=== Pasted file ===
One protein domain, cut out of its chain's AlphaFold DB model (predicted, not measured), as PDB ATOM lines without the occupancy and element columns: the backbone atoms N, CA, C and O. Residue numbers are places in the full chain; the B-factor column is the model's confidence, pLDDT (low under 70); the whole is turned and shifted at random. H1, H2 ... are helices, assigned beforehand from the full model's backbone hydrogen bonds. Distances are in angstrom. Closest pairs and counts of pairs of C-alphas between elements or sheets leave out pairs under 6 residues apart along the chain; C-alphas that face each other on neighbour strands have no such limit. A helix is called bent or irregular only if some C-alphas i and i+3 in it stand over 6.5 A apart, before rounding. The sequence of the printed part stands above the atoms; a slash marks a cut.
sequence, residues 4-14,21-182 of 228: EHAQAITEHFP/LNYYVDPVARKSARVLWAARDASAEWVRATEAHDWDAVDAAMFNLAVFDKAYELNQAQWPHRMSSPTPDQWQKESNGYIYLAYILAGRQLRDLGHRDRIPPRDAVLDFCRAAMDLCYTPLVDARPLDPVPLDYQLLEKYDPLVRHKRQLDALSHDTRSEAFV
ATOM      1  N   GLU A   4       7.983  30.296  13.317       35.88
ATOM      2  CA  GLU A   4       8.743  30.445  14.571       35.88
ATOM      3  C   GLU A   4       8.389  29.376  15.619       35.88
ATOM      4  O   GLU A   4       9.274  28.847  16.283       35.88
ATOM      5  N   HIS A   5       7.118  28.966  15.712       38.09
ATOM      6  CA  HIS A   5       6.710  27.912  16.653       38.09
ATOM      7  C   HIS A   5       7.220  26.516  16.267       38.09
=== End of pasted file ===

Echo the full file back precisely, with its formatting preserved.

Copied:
One protein domain, cut out of its chain's AlphaFold DB model (predicted, not measured), as PDB ATOM lines without the occupancy and element columns: the backbone atoms N, CA, C and O. Residue numbers are places in the full chain; the B-factor column is the model's confidence, pLDDT (low under 70); the whole is turned and shifted at random. H1, H2 ... are helices, assigned beforehand from the full model's backbone hydrogen bonds. Distances are in angstrom. Closest pairs and counts of pairs of C-alphas between elements or sheets leave out pairs under 6 residues apart along the chain; C-alphas that face each other on neighbour strands have no such limit. A helix is called bent or irregular only if some C-alphas i and i+3 in it stand over 6.5 A apart, before rounding. The sequence of the printed part stands above the atoms; a slash marks a cut.
sequence, residues 4-14,21-182 of 228: EHAQAITEHFP/LNYYVDPVARKSARVLWAARDASAEWVRATEAHDWDAVDAAMFNLAVFDKAYELNQAQWPHRMSSPTPDQWQKESNGYIYLAYILAGRQLRDLGHRDRIPPRDAVLDFCRAAMDLCYTPLVDARPLDPVPLDYQLLEKYDPLVRHKRQLDALSHDTRSEAFV
ATOM      1  N   GLU A   4       7.983  30.296  13.317       35.88
ATOM      2  CA  GLU A   4       8.743  30.445  14.571       35.88
ATOM      3  C   GLU A   4       8.389  29.376  15.619       35.88
ATOM      4  O   GLU A   4       9.274  28.847  16.283       35.88
ATOM      5  N   HIS A   5       7.118  28.966  15.712       38.09
ATOM      6  CA  HIS A   5       6.710  27.912  16.653       38.09
ATOM      7  C   HIS A   5       7.220  26.516  16.267       38.09